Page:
Governor: In what character are you?
Pike: In my proper character, an officer of the United States Army.
So what’s the point about Pike?
My point is that we did it. We took the United States. This is not a value judgment on who and why and from whom and strategy of what is good or what is bad or what is sustainable and for how long. It is on a country that studies a bit, makes a plan, does it. Be it good or be it bad, in the U.S. we got $h!t done and stepped up to the plate on how fast the world was moving and took action.
And, if we hadn’t done it, or done it this way, there would have been someone else who would have. First in line, first in time in America was the open-minded people who really saw it and accepted it for what it was.
This included all kinds: colonists sick of the King, indentured servants, starving immigrants, entrepreneurs with European capital from home, businessmen, and those wanting religious freedom. Good people.
That is us and I’m glad we did it, imperfect as it was and is. Because the world doesn’t stop and sometimes to you have to act, to get the reins, to plow forward and do and make it better later. And that, is what I believe, is the spirit of America.
And I share a few things with Zebulon Pike. I am also an explorer of the High Plains. But that is tomorrow.
What I share with Zeb Pike.
I do have a few things in common with Zebulon Pike.
I climb the mountains to my West.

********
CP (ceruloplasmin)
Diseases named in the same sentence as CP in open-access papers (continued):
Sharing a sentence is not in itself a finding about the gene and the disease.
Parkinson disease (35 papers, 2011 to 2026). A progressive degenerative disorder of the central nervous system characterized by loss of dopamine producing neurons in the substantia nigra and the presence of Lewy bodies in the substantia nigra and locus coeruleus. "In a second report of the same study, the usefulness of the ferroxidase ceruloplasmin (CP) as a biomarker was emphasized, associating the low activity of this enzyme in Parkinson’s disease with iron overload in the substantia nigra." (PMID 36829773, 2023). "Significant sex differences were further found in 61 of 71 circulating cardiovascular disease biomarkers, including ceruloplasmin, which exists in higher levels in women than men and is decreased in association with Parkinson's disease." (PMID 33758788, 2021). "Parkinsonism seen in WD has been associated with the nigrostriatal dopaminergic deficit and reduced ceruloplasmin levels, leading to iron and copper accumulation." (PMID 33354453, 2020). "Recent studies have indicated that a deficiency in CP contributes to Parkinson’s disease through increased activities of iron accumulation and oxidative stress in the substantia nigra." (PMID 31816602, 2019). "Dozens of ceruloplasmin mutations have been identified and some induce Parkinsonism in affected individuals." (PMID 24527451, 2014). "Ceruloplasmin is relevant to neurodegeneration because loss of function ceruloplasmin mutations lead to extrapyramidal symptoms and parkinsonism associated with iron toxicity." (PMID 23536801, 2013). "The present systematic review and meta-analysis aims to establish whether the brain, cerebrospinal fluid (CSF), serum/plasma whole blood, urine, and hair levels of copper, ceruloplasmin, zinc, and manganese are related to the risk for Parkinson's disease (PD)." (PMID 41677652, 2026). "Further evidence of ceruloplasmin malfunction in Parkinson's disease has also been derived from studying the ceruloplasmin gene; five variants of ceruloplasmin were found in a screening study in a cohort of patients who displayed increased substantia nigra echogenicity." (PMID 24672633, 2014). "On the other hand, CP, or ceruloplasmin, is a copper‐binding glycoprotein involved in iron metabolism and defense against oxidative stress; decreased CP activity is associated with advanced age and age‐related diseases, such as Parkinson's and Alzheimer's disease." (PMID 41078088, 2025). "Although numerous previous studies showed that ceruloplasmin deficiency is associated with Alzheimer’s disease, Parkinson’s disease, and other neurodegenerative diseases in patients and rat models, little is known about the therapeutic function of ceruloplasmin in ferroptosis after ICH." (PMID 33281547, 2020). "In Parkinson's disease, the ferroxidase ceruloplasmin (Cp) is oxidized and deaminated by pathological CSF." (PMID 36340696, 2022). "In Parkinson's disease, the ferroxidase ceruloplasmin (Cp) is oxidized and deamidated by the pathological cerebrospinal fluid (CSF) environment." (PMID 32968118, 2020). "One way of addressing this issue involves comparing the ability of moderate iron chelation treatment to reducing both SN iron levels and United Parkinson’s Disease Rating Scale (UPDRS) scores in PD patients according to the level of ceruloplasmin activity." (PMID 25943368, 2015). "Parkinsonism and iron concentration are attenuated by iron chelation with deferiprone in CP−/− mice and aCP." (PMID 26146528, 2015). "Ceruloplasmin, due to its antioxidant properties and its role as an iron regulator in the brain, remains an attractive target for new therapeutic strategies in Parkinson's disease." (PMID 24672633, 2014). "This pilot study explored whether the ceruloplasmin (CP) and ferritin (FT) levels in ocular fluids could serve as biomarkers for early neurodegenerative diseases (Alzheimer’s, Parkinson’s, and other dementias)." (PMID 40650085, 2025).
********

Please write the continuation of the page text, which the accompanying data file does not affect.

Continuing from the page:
I speak French which I use in the West.
And, I beat the trail to Santa Fe where I am captured, as he was. But by the art and culture I need to nourish me on the Plains and so as to be refreshed again with its beauty when I return.
And I understand now this shadow in the picture from the corner holding another picture, that my exploring is by sea.
Sometimes when I am at sea, I am beaten by winds. Then, I know exactly what to do to get back home safely.
When I did sail, about all I could do well was to trim the jib. And that’s maybe all I will ever know about really making money off land in the High Plains, to be the crewsman, cook the meals, drive. To suit up and be there.
But in that private life and world of the XIT Ranch, where I lived on the High Plains, I shared in my own way what I could not just of the ranch but of other ranches, through drawings and photographs and writing about ranching in Kansas. And I shared by doing things like working on designs to preserve a Depot from where they used to ship cattle, or writing a grant to fund the work, or raising the money to help pay for it. And by inviting the Frenchman in Kansas or the paleontologists from Kentucky down for dinner. I did the work on the boat that I knew how to do, that I did well, where I think gave back.
Sometimes when I would return to the dock, I would do something stupid like let go of the main halyard. This only needs to be learned once. And sometimes I needed to find a different dock.
But mostly what I enjoy on the High Plains, is sailing and seeing at sea.